When identified, bilateral eparterial bronchi (bronchus above the artery, as in a typical right hilum) are suggestive, but not diagnostic, of asplenia, whereas bilateral hyparterial bronchi (bronchus underneath the artery, as in a typical left hilum), seen in the image below, are suggestive, but not diagnostic, of polysplenia. The presence of a large azygous arch with the absence of the caval shadow on the lateral view further confirms heterotaxy, and these findings are highly suggestive of the polysplenia complex because of the interruption of the inferior vena cava with a right- or left-sided azygous continuation.

Chest radiograph in a female adolescent with polys Chest radiograph in a female adolescent with polysplenia. This image demonstrates characteristic findings such as an enlarged, left-sided azygous arch (black arrows) that indicates inverted caval interruption anatomy. Bilateral hyparterial bronchi also strongly suggest heterotaxy with a left-sided tendency. The aortic arch (A) is on the right, and the cardiac apex and stomach are on the left. The white arrowheads point to symmetrical epibronchial pulmonary arteries. Reproduced with permission.

The laterality of the aortic arch is relatively unhelpful because a right-sided aortic arch occurs frequently in situs solitus, and the arch may be either right- or left-sided in situs ambiguus.

Contrast-enhanced studies of the gastrointestinal tract invariably demonstrate a rotational anomaly, which encompasses a wide spectrum. Malrotation, nonrotation, mirror-image nonrotation, and reversed rotation can all be seen in individual patients (see the images below). Duodenal atresia and/or stenosis, sometimes due to an annular pancreas, may also be present. The external indentation of a preduodenal portal vein may also be identified.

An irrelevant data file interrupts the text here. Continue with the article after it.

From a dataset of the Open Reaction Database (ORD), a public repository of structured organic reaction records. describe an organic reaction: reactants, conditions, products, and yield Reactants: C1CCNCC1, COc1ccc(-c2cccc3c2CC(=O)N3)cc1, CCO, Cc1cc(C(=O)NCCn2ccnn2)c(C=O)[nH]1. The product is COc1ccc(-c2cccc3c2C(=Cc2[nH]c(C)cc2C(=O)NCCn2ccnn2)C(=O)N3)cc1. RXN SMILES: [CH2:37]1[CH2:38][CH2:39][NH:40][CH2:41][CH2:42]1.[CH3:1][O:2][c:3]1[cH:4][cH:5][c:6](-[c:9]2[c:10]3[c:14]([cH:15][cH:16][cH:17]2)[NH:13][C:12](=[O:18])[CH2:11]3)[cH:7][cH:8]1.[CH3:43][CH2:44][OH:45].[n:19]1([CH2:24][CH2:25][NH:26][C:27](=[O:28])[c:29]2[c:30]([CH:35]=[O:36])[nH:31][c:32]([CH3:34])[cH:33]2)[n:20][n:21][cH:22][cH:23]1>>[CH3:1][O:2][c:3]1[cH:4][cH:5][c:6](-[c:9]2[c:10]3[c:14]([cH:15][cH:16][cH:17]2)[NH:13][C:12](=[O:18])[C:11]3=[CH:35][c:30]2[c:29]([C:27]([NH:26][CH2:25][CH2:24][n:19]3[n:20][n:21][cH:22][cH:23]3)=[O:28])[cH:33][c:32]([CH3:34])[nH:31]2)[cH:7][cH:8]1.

Abnormalities of rotation. Upper gastrointestinal Abnormalities of rotation. Upper gastrointestinal image demonstrates inverted nonrotation and a right-sided stomach in a patient with polysplenia.
Abnormalities of rotation. Image obtained during a Abnormalities of rotation. Image obtained during a barium enema examination in a patient with polysplenia (same patient as in the previous image). This radiograph demonstrates inverted nonrotation.

Degree of confidence

Gastrointestinal anomalies detected with contrast-enhanced examinations are present in all patients with situs ambiguus. However, these anomalies may also be present in situs solitus. Therefore, outside the clinical context, these findings are not specific for situs ambiguus.

Interruption of the inferior vena cava with azygous continuation should suggest situs ambiguus, particularly polysplenia. However, this finding is not specific, and it can be seen as an isolated anomaly in those in whom a solitus condition is otherwise present.